Ukraine has a vibrant IT industry. Examples include Grammarly, a company that helps people check their grammar and spelling. Facebook’s original toolbar was developed by Ukrainians working for a US corporation. In many respects, Ukraine’s prowess in IT and the growth of cryptocurrency is a match made in Heaven, or possibly Hell depending on one’s perspective. Because of the lack of property rights, especially intellectual property protections, most of the major IT companies that were established in Ukraine are now incorporated in the United States, the UK, the EU or Cyprus.
In 2015, the year after the Revolution of Dignity, I had a conversation with the head of DHL/Ukraine, who told me of a campaign they started to promote some of their small business customers, including a successful manufacturer of wedding dresses located in Western Ukraine. DHL offered them free promotions of their businesses. Not a single company took DHL up on its offer. None of them wanted to drawa attention to themselves, for fear of becoming the target of a corporate or tax raid. The memories of the Yanukovych Epoch were still fresh. That fear has subsided, as evidenced by the manufacturer of wedding dresses being part of a webinar sponsored by the US-Ukraine Business Council and the Kyiv School of Economics.
The Pandora Papers revealed that in 2012 President Zelenskiy’s production company, Kvartal 95, was incorporated in Cyprus. At the time, Zelenskiy had a good reason to incorporate in Cyprus. 2012 was during the presidency of Viktor Yanukovych, a period that a friend of mine, a long-time resident of Ukraine, described as “beyond corruption.” President Zelenskiy likely believed that if his company was successful, it would become the target of a corporate raid by one of Yanukovych’s associates, collectively known as “the Family.” 2012 was the time of the pre-packaged corporate raid, where for say $100,000, one could obtain all the ingredients of a successful corporate raid, including bribed judges, notice for a general meeting, police raids and everything else necessary to steal a company from its owners. A $15,000 pre-packaged Cyprus corporation, including the corporate seal, and an office address, bank accounts, by-laws, etc., at least offered some protection.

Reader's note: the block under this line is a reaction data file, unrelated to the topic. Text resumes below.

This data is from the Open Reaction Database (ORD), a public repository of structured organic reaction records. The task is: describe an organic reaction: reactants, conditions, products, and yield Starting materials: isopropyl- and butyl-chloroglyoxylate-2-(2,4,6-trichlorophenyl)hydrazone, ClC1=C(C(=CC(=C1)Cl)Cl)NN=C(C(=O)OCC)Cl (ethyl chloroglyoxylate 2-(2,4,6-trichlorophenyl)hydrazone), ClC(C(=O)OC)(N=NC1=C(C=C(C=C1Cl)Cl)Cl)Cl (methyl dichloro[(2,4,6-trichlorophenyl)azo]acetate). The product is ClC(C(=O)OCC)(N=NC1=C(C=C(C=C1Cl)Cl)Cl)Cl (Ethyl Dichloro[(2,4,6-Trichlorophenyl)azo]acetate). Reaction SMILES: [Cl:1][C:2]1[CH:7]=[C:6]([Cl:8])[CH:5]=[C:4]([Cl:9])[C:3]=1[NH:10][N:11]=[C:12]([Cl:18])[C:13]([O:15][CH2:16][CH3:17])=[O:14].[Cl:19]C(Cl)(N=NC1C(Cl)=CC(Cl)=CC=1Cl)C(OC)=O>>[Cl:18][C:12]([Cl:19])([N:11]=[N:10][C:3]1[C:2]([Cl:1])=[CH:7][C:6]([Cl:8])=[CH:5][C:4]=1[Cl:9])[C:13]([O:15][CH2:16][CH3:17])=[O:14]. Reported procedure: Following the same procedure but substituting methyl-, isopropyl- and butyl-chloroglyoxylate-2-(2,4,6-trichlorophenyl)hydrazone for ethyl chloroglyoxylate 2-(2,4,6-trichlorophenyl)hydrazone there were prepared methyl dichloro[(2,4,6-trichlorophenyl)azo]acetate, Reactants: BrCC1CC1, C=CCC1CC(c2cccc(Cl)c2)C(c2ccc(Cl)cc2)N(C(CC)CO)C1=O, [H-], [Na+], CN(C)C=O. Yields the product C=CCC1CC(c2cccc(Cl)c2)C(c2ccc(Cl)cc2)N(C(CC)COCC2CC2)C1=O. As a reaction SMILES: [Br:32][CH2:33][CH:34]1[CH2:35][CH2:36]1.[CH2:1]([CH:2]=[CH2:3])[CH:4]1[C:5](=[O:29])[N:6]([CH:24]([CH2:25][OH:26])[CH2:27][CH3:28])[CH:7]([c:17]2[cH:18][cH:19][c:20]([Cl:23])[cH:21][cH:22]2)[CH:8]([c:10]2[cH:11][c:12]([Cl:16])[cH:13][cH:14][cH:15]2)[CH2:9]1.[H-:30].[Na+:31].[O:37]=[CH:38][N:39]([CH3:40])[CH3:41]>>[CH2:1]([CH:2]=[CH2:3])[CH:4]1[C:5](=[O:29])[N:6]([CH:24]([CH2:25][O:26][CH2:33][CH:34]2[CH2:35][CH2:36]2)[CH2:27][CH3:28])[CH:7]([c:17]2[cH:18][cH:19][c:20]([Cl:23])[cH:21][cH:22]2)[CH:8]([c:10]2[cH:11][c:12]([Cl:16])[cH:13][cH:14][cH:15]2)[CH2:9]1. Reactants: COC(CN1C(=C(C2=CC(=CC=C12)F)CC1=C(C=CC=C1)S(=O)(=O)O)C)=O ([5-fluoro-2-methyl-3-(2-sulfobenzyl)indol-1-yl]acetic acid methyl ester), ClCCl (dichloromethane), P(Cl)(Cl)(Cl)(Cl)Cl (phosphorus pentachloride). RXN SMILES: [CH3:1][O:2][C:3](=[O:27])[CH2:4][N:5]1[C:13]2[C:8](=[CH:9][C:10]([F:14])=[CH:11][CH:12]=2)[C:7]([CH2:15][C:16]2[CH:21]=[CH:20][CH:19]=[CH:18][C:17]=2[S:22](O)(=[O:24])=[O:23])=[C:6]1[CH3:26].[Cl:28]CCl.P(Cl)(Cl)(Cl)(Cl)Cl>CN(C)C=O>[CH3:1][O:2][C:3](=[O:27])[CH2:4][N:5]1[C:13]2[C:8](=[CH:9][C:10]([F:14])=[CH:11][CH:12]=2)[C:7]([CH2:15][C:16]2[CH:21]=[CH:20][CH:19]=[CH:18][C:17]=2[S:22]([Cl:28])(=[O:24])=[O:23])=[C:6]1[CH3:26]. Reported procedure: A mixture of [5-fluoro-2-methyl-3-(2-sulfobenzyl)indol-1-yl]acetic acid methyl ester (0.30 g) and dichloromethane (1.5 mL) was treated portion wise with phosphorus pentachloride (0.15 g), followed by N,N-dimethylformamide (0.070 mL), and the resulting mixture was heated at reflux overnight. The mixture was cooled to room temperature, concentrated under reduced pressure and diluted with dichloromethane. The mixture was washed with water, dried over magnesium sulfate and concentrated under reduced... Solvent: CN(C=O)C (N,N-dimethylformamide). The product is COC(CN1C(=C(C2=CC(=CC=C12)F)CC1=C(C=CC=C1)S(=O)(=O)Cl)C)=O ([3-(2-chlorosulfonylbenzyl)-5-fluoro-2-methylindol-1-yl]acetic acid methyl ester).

The article also interviewed Alexander Bornyakov, Deputy Minister for Digital Transformation. As described in a very snappy video, Ukraine is in the process of digitising interactions between citizens and their government, much like Estonia and Kenya have done. This is an excellent development but, as the article points out, some prefer the status quo – “the country is pushing sunlight and legitimacy to a group of executives who often prefer darkness and quasi-outlaw status.” The ability of an individual to start a business online, to take one example of an interaction being digitised, effectively limits the opportunity for graft.
Ukraine has made great progress, especially in reducing the level of petty graft that directly affects its citizens, but until property rights are strengthened, caveat emptor.
Robert Homans is an international financial sector consultant based in Washington DC and tweets at @rhomansjr